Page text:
Love Addiction

tee-shirt-love-drug

I’ve recently had a revelation. I am a love addict.

I came upon this revelation when I was feeling lonely and pondering how my loneliness has gotten me into trouble before. I’ve been avoiding intimacy, particularly with men. Not only because I’m still going through a difficult divorce, but also because jumping into relationships just for the sake of not being lonely has never done any good. In fact, it’s only led to very bad consequences.

In the past, I’ve gotten involved with the first attractive man who has shown me attention. First, it was my high school boyfriend who sought me out because I was on his girlfriend’s softball team. He showed me attention, told me what I wanted to hear, told me he was breaking up with his girlfriend. I was 16, I liked the attention, I liked feeling wanted. So, I allowed myself to be the “other woman”. He said he broke up with her, but he cheated on me numerous times throughout our two-year on-again-off-again relationship, so who knows whether that was true or not.

Second was a three-year relationship with a man 9-years my senior. He was one of my coworkers at the first full-time job I had after graduating from high school. He also showed me attention. He quit smoking cigarettes because I told him I wouldn’t date someone who smoked. I was just finally ending my relationship with my cheating high school boyfriend and wanted to feel that high again. So I jumped right into another relationship. I moved in with him after about a week. He turned out to be a drug-addict and alcoholic, but I stuck around because I thought I could fix him.

After the relationship with my addict boyfriend ended, I stayed single for about a month before I met my husband. I had been attending counseling because I knew by then that there was something wrong with the way I was selecting my partners. I knew something had to change but I didn’t know what it was yet. I met my husband in March, dated him for a couple weeks and moved in with him in April. He was still married but in the process of getting divorced.

He seemed different to me. He had a steady job, was a good father, had a house of his own, friends, no addictions, he was funny and seemed to be faithful and honest. I thought I had finally found it. I thought all the years of counseling and self-searching had finally worked and I had found someone healthy enough to spend the rest of my life with.

I made him wait about a month before having sex with him because I thought that was the real problem with my past relationships. That maybe if I made this one wait, that it would mean more. As I now know, that didn’t really matter. Sex was inevitable, all he needed to have was patience. Alas, that relationship didn’t work out either.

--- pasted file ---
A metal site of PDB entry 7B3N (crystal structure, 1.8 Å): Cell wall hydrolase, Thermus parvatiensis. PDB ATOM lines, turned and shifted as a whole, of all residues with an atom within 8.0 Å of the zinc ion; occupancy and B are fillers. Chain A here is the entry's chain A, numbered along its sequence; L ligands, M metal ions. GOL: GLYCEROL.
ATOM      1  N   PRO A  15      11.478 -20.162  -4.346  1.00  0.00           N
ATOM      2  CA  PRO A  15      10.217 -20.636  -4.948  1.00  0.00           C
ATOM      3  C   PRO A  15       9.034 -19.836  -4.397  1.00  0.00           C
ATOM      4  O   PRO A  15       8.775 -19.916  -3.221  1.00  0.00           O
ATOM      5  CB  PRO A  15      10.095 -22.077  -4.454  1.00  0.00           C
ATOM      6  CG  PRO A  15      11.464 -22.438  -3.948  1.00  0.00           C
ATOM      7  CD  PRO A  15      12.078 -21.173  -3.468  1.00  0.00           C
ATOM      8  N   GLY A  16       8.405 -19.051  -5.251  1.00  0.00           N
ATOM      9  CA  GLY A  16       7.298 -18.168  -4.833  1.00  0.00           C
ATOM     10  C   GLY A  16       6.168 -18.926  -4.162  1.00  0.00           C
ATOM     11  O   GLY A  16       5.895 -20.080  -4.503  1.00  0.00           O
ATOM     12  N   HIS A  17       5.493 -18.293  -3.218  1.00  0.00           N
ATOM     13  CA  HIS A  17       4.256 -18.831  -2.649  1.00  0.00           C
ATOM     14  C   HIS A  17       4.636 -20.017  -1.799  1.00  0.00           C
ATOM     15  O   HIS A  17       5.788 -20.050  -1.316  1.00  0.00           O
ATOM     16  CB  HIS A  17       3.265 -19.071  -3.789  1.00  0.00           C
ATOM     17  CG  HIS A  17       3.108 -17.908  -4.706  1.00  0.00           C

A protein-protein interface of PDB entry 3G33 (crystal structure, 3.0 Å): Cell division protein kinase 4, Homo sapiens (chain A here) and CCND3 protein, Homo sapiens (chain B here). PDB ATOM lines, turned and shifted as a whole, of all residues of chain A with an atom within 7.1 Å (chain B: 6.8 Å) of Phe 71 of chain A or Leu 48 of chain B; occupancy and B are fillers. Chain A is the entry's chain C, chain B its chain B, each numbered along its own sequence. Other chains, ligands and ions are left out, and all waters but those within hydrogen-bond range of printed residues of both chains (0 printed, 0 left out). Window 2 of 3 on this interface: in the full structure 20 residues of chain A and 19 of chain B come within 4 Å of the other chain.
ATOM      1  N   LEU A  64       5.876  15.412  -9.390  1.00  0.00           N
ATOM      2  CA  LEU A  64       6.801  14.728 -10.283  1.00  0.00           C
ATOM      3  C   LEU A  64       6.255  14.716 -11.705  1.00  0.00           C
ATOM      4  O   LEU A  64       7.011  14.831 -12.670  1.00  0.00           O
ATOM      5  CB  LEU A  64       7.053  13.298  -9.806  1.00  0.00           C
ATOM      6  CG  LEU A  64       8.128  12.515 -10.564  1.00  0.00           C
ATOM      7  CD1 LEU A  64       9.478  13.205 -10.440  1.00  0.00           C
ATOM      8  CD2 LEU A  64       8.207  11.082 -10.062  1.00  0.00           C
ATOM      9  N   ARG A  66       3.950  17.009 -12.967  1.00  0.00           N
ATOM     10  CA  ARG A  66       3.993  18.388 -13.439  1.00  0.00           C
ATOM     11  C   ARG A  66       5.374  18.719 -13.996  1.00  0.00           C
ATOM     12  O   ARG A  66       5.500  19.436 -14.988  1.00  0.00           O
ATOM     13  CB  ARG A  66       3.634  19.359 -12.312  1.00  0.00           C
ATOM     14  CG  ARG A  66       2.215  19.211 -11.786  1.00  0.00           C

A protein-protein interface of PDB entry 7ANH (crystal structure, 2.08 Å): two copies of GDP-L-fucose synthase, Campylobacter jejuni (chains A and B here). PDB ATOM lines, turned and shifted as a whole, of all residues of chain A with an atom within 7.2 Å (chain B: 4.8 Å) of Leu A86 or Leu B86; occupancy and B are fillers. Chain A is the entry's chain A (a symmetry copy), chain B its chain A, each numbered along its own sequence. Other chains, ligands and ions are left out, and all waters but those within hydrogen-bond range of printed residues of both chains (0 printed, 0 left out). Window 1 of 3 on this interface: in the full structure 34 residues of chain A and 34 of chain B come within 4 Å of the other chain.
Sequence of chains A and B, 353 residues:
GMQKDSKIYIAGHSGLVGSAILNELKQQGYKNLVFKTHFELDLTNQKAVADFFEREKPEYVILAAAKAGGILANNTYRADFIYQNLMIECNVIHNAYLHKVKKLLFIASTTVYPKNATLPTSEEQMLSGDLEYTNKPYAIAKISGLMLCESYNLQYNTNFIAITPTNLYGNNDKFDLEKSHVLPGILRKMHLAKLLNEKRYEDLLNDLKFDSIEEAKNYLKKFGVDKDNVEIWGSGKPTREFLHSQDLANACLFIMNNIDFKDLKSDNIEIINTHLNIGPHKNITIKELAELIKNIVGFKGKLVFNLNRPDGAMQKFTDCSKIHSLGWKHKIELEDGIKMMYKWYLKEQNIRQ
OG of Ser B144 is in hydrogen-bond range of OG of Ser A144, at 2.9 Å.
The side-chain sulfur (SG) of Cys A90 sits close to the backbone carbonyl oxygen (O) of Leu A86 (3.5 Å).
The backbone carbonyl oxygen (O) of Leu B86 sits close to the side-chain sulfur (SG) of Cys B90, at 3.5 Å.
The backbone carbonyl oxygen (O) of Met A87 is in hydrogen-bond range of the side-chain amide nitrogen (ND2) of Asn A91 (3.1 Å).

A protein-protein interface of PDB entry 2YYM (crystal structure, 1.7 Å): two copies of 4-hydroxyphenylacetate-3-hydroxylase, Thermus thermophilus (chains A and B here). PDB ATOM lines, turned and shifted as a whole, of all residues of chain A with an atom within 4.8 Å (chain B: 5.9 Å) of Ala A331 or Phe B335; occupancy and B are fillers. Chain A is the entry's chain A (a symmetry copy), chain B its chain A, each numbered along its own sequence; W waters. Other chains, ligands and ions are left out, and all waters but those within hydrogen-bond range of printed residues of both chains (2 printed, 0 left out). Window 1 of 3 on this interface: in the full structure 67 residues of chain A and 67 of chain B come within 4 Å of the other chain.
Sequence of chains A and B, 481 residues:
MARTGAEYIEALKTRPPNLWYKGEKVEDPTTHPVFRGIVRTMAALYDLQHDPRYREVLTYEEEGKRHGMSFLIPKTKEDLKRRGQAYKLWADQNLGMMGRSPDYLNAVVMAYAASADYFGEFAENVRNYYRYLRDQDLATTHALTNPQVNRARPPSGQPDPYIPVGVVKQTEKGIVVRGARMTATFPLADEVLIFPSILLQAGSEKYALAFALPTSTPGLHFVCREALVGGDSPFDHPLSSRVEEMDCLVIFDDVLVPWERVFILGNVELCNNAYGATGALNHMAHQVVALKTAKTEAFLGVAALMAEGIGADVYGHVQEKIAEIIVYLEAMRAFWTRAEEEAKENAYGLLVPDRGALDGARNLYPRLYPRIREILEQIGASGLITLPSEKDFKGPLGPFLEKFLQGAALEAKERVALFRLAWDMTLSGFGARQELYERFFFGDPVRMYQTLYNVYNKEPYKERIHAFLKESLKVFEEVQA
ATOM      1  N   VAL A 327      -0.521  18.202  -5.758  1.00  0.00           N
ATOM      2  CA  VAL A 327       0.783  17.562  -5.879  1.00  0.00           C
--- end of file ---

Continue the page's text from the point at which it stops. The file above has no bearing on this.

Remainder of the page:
While reading about love addicts, I came across this idea that love addicts typically don’t stay in long-term relationships because they need the adrenaline rush of a new relationship. But I’ve decided that serial monogamy with emotionally unavailable men provides enough of a rush to feed my addiction. Especially with as unstable my relationships have been, there was always the hoovering part of the cycle that kept me hooked. So, I didn’t need to get into a new relationship to feel that adrenaline. Each renewed cycle provided enough of a rush that it always felt new for enough time to keep me going. That and the fear of not being able to find anything else made me stay put.

So, here I am now. I’ve joined a dating website and I’m talking to men, though I equate it as a kind of exposure therapy. I’m testing the waters and learning how to set boundaries. I’m deciding what I want out of a potential date and seeking out the red flags. I’ve set a timeline for myself for when I’ll consider getting into an exclusive relationship. Until then, it’s all about dating and figuring out what I want and what I don’t want.

So far it’s going well. I have enough insight into my own issues to know not to act on impulse and to think things through. Chatting late at night typically leads to me oversharing because I get more lonely at night, so if I do chat at night, I’ve learned to keep it light. I refrain from the urge to check my messages all the time and I challenge myself when my mind automatically jumps to not being wanted just because I’m not messaged back immediately. I’m sitting with it and I’m learning.

I know that I need to discover who I am, but I think that this is part of who I am. How can I face the addiction without feeling tempted and still resisting? This recovery is much like a recovery for someone with a binge eating disorder. It’s not as easy as removing the focus of the addiction. Someone with an eating disorder still has to eat even though that is the focus of the addiction. As a human being, I still need to have intimacy in order to survive. But finding who I am despite the intimacy is what I’ve always struggled with. This is what I’m working to uncover right now and it’s scary but also exhilarating.

I’ll let you know how it goes.

 

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